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Brits Take Stock After Vilnius: Propose To Extend NATO’s Nuclear Article 5 To the Whole World

July 19, 2023, 2022 (EIRNS)—The Financial Times published an op-ed July 18 by Baron Mark Sedwill, who is a top British intelligence operative who was both National Security Adviser from 2017-2020 as well as Cabinet Secretary and Head of the Civil Service from 2018-20. Sedwill is now in the top echelons of RUSI, the IISS, the Trilateral Commission, and other Establishment think tanks, and he is an adviser to Rothschild, BAE, and Lloyd’s of London. He also sits in the House of Lords.

Sedwill’s op-ed, “NATO Must Support Ukraine with Clearer Road Map to Membership,” reviews what was accomplished at Vilnius NATO summit on July 11-12, noting that NATO had three tasks there: “consolidate support for Ukraine; strengthen the alliance’s military capabilities; and deepen ties with Pacific allies in facing the common challenge of China. Did it meet expectations?”

It did not, Sedwill writes, and he warns that “NATO should not relax after the Vilnius summit... Putin will already be comforted by the plans of some of U.S. Republicans to restrict support to Ukraine and, presumably, hopes that the 2024 election will produce a president ready to concede land for peace. President Zelenskyy, however, will not cede Ukrainian territory after such a fierce struggle for national survival.”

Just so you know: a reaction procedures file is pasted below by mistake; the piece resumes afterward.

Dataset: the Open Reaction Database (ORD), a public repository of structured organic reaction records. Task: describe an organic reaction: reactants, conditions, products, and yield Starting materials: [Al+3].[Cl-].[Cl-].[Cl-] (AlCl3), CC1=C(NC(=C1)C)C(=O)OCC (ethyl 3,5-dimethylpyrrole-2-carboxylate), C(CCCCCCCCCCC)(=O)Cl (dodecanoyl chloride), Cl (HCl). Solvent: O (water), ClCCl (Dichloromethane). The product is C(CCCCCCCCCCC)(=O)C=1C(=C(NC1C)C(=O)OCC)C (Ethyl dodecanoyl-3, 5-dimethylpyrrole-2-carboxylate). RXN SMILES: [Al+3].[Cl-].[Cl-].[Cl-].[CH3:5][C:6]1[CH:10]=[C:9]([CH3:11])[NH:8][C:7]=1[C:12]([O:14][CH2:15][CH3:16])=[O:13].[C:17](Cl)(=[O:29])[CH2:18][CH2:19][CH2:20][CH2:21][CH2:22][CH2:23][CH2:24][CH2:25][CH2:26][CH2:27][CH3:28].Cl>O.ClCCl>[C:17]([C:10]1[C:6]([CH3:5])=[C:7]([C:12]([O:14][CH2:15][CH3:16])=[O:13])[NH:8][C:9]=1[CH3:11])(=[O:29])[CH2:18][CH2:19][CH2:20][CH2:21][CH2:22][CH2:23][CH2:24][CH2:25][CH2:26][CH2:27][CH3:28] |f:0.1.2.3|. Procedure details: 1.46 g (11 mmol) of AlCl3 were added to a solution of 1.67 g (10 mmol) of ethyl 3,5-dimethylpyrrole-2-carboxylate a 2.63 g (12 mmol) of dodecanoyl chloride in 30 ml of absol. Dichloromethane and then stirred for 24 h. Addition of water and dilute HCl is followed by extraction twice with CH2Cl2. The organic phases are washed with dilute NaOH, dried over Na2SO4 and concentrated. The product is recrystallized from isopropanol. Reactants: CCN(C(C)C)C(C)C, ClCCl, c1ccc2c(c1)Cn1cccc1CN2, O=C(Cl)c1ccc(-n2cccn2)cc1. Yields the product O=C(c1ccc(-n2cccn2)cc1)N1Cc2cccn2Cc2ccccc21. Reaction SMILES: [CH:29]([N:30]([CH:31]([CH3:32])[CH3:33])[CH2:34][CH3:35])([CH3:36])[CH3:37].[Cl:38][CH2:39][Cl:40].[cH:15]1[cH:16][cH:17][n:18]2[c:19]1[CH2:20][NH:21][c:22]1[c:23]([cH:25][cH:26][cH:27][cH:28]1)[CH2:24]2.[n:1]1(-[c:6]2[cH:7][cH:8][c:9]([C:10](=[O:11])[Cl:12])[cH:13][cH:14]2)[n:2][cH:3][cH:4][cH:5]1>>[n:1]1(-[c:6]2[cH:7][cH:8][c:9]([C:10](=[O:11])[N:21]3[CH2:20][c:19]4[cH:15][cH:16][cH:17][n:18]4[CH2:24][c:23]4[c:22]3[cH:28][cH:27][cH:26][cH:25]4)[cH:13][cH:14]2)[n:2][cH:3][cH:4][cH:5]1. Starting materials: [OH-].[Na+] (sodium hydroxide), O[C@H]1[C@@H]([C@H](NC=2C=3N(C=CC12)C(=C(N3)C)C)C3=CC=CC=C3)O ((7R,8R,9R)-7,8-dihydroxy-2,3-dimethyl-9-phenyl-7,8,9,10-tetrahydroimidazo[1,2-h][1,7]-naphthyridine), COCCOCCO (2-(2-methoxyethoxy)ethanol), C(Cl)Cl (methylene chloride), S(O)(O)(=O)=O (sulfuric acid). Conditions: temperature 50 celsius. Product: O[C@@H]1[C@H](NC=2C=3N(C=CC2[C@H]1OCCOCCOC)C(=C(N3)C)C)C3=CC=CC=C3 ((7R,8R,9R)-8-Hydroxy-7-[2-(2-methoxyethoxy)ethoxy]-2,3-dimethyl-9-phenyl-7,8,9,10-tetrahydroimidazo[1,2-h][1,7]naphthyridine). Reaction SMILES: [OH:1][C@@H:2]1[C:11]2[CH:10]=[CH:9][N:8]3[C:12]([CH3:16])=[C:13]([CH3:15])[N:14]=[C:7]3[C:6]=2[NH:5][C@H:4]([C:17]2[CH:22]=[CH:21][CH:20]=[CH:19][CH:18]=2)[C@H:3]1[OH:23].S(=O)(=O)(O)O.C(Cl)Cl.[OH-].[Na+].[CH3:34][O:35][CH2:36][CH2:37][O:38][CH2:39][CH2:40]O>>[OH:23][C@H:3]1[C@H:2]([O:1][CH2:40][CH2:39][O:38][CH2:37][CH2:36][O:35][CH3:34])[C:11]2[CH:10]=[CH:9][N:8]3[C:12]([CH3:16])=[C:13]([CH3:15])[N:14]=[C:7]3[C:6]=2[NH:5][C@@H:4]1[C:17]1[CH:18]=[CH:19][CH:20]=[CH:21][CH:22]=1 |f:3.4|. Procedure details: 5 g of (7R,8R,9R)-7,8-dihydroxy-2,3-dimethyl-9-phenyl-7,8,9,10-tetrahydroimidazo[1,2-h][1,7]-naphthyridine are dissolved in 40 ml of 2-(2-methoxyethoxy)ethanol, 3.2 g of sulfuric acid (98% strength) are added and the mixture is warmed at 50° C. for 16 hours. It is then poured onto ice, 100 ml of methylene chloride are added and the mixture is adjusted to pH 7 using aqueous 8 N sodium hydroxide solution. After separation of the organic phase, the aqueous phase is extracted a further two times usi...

Therefore, “the western alliance, with NATO at its core, must be ready for anything.” Today’s crisis is Russia; tomorrow’s may be China, the environment, and so on. Sedwill then makes his central point:

“NATO’s nuclear doctrine also needs a refresh: we should signal to Russia that any use of nuclear weapons anywhere, not just in NATO territory, could be met with force. Nuclear deterrence is terrifying, but more terrifying is an isolated, desperate autocrat misjudging our resolve and pressing the button.”

Another key factor, Sedwill writes, “concerns NATO’s engagement beyond the Euro-Atlantic,” which means the Indo-Pacific but he also worries about losing the Global South altogether. “Much of the world is rediscovering the appeal of non-alignment. So we should reinvest in our relationships with countries such as Brazil, India, South Africa and in the Gulf.... More private western investment in the global south could be unleashed.”

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